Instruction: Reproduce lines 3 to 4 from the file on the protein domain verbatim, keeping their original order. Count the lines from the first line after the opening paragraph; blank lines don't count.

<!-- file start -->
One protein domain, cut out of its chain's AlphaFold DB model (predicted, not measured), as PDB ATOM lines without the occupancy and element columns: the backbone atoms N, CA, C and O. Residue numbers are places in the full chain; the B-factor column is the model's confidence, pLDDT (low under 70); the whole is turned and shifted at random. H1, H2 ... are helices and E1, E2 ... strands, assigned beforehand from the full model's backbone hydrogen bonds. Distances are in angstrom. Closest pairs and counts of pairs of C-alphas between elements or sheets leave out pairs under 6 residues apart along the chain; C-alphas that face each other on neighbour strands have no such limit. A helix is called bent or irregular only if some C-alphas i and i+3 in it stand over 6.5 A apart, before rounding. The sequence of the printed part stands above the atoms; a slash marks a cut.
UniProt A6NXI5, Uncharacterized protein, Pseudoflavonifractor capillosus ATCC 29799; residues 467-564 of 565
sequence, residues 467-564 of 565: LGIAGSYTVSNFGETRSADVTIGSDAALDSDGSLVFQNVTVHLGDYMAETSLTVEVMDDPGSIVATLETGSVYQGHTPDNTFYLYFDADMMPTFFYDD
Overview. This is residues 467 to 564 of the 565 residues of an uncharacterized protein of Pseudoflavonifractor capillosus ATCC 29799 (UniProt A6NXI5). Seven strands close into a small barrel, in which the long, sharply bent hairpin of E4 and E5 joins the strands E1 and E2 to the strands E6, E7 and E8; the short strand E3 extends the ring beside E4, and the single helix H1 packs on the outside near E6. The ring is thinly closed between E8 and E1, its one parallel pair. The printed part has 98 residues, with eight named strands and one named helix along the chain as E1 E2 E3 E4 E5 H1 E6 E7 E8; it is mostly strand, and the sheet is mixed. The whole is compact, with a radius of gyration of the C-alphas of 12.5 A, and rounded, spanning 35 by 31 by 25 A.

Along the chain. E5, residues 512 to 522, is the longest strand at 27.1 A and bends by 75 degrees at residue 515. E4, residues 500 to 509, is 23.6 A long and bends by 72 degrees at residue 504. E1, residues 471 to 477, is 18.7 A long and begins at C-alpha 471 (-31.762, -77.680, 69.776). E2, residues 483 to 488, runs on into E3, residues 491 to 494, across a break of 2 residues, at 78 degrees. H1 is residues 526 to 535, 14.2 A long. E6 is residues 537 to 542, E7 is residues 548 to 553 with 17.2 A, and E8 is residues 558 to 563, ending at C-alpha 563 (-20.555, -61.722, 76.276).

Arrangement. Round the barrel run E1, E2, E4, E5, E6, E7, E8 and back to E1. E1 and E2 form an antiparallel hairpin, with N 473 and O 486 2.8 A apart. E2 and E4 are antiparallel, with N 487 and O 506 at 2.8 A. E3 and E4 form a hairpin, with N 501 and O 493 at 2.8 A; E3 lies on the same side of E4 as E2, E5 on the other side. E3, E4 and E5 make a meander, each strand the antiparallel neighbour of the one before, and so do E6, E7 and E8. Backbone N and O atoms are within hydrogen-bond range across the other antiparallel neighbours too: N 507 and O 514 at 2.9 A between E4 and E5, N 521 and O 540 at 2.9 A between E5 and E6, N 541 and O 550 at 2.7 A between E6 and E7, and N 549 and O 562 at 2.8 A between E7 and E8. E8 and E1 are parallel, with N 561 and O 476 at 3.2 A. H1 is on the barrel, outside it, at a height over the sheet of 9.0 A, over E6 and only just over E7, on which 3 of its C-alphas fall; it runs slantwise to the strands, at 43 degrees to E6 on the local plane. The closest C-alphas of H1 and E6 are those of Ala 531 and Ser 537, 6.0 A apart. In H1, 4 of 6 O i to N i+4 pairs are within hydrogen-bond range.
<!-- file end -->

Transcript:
Overview. This is residues 467 to 564 of the 565 residues of an uncharacterized protein of Pseudoflavonifractor capillosus ATCC 29799 (UniProt A6NXI5). Seven strands close into a small barrel, in which the long, sharply bent hairpin of E4 and E5 joins the strands E1 and E2 to the strands E6, E7 and E8; the short strand E3 extends the ring beside E4, and the single helix H1 packs on the outside near E6. The ring is thinly closed between E8 and E1, its one parallel pair. The printed part has 98 residues, with eight named strands and one named helix along the chain as E1 E2 E3 E4 E5 H1 E6 E7 E8; it is mostly strand, and the sheet is mixed. The whole is compact, with a radius of gyration of the C-alphas of 12.5 A, and rounded, spanning 35 by 31 by 25 A.

Along the chain. E5, residues 512 to 522, is the longest strand at 27.1 A and bends by 75 degrees at residue 515. E4, residues 500 to 509, is 23.6 A long and bends by 72 degrees at residue 504. E1, residues 471 to 477, is 18.7 A long and begins at C-alpha 471 (-31.762, -77.680, 69.776). E2, residues 483 to 488, runs on into E3, residues 491 to 494, across a break of 2 residues, at 78 degrees. H1 is residues 526 to 535, 14.2 A long. E6 is residues 537 to 542, E7 is residues 548 to 553 with 17.2 A, and E8 is residues 558 to 563, ending at C-alpha 563 (-20.555, -61.722, 76.276).